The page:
Love chives we grow them in our garden. I dry them for winter use. Enjoyd your hub voted up.

    • faythef profile image

      Faythe Payne 5 years ago from USA

      chives are a great addition to many foods...great ideas .voting up and sharing

    working

    This website uses cookies

    As a user in the EEA, your approval is needed on a few things. To provide a better website experience, hubpages.com uses cookies (and other similar technologies) and may collect, process, and share personal data. Please choose which areas of our service you consent to our doing so.

    For more information on managing or withdrawing consents and how we handle data, visit our Privacy Policy at: "https://hubpages.com/privacy-policy#gdpr"

    Show Details
    Necessary
    HubPages Device IDThis is used to identify particular browsers or devices when the access the service, and is used for security reasons.
    LoginThis is necessary to sign in to the HubPages Service.
    Google RecaptchaThis is used to prevent bots and spam. (Privacy Policy)
    AkismetThis is used to detect comment spam. (Privacy Policy)
    HubPages Google AnalyticsThis is used to provide data on traffic to our website, all personally identifyable data is anonymized. (Privacy Policy)
    HubPages Traffic PixelThis is used to collect data on traffic to articles and other pages on our site. Unless you are signed in to a HubPages account, all personally identifiable information is anonymized.
    Amazon Web ServicesThis is a cloud services platform that we used to host our service. (Privacy Policy)
    CloudflareThis is a cloud CDN service that we use to efficiently deliver files required for our service to operate such as javascript, cascading style sheets, images, and videos. (Privacy Policy)
    Google Hosted LibrariesJavascript software libraries such as jQuery are loaded at endpoints on the googleapis.com or gstatic.com domains, for performance and efficiency reasons. (Privacy Policy)
    Features
    Google Custom SearchThis is feature allows you to search the site. (Privacy Policy)
    Google MapsSome articles have Google Maps embedded in them. (Privacy Policy)
    Google ChartsThis is used to display charts and graphs on articles and the author center. (Privacy Policy)
    Google AdSense Host APIThis service allows you to sign up for or associate a Google AdSense account with HubPages, so that you can earn money from ads on your articles. No data is shared unless you engage with this feature. (Privacy Policy)
    Google YouTubeSome articles have YouTube videos embedded in them. (Privacy Policy)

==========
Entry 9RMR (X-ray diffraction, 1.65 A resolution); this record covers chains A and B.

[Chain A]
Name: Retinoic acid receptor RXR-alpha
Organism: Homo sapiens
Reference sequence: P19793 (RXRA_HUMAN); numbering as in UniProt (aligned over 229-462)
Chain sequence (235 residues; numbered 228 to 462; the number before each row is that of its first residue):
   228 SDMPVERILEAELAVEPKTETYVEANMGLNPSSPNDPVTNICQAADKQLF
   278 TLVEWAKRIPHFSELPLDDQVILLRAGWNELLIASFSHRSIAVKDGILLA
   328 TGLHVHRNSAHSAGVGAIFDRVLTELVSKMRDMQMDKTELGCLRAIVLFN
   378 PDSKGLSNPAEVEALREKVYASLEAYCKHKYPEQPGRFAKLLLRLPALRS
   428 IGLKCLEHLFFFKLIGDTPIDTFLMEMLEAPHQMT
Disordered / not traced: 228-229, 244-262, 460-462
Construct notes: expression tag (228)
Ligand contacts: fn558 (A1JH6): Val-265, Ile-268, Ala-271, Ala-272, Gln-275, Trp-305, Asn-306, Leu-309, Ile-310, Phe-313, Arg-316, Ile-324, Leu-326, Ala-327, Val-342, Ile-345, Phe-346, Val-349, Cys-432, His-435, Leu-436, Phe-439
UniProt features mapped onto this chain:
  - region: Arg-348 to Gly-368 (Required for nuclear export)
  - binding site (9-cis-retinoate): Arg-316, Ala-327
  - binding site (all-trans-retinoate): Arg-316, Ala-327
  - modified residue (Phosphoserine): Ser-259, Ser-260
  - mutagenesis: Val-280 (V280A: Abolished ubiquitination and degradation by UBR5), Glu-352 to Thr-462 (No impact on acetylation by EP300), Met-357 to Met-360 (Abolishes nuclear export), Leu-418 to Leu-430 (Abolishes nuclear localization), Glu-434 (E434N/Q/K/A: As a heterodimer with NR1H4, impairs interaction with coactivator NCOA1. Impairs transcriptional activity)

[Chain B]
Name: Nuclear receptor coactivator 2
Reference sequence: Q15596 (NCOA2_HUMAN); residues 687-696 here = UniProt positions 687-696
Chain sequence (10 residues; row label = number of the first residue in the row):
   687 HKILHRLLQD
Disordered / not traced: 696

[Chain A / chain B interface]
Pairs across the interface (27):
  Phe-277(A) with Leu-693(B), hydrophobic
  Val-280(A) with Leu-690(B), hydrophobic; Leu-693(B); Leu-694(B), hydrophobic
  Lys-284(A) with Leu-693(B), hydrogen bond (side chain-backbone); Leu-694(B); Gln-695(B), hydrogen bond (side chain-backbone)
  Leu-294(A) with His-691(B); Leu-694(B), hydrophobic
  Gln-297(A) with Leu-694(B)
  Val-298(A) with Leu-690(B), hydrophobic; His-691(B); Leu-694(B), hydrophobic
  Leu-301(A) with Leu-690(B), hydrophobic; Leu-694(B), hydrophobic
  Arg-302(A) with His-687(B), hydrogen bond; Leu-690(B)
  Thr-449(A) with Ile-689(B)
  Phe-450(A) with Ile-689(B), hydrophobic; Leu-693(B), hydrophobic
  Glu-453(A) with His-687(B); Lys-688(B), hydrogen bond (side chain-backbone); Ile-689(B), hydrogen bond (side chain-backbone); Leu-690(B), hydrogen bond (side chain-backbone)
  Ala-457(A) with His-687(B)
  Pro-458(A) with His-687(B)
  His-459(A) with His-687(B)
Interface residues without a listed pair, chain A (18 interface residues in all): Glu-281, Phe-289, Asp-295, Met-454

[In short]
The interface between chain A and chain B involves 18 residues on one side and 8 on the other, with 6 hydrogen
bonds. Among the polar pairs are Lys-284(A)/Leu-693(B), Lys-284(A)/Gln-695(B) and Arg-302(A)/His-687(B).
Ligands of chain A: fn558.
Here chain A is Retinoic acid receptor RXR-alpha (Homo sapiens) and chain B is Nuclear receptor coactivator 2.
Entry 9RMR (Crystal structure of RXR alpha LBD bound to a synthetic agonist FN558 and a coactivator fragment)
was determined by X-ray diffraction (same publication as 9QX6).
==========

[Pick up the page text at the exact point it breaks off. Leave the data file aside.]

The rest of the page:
VimeoSome articles have Vimeo videos embedded in them. (Privacy Policy)
    PaypalThis is used for a registered author who enrolls in the HubPages Earnings program and requests to be paid via PayPal. No data is shared with Paypal unless you engage with this feature. (Privacy Policy)
    Facebook LoginYou can use this to streamline signing up for, or signing in to your Hubpages account. No data is shared with Facebook unless you engage with this feature. (Privacy Policy)
    MavenThis supports the Maven widget and search functionality. (Privacy Policy)
    Marketing
    Google AdSenseThis is an ad network. (Privacy Policy)
    Google DoubleClickGoogle provides ad serving technology and runs an ad network. (Privacy Policy)
    Index ExchangeThis is an ad network. (Privacy Policy)
    SovrnThis is an ad network. (Privacy Policy)
    Facebook AdsThis is an ad network. (Privacy Policy)
    Amazon Unified Ad MarketplaceThis is an ad network. (Privacy Policy)
    AppNexusThis is an ad network. (Privacy Policy)
    OpenxThis is an ad network. (Privacy Policy)
    Rubicon ProjectThis is an ad network. (Privacy Policy)
    TripleLiftThis is an ad network. (Privacy Policy)
    Say MediaWe partner with Say Media to deliver ad campaigns on our sites. (Privacy Policy)
    Remarketing PixelsWe may use remarketing pixels from advertising networks such as Google AdWords, Bing Ads, and Facebook in order to advertise the HubPages Service to people that have visited our sites.
    Conversion Tracking PixelsWe may use conversion tracking pixels from advertising networks such as Google AdWords, Bing Ads, and Facebook in order to identify when an advertisement has successfully resulted in the desired action, such as signing up for the HubPages Service or publishing an article on the HubPages Service.
    Statistics
    Author Google AnalyticsThis is used to provide traffic data and reports to the authors of articles on the HubPages Service. (Privacy Policy)
    ComscoreComScore is a media measurement and analytics company providing marketing data and analytics to enterprises, media and advertising agencies, and publishers. Non-consent will result in ComScore only processing obfuscated personal data. (Privacy Policy)
    Amazon Tracking PixelSome articles display amazon products as part of the Amazon Affiliate program, this pixel provides traffic statistics for those products (Privacy Policy)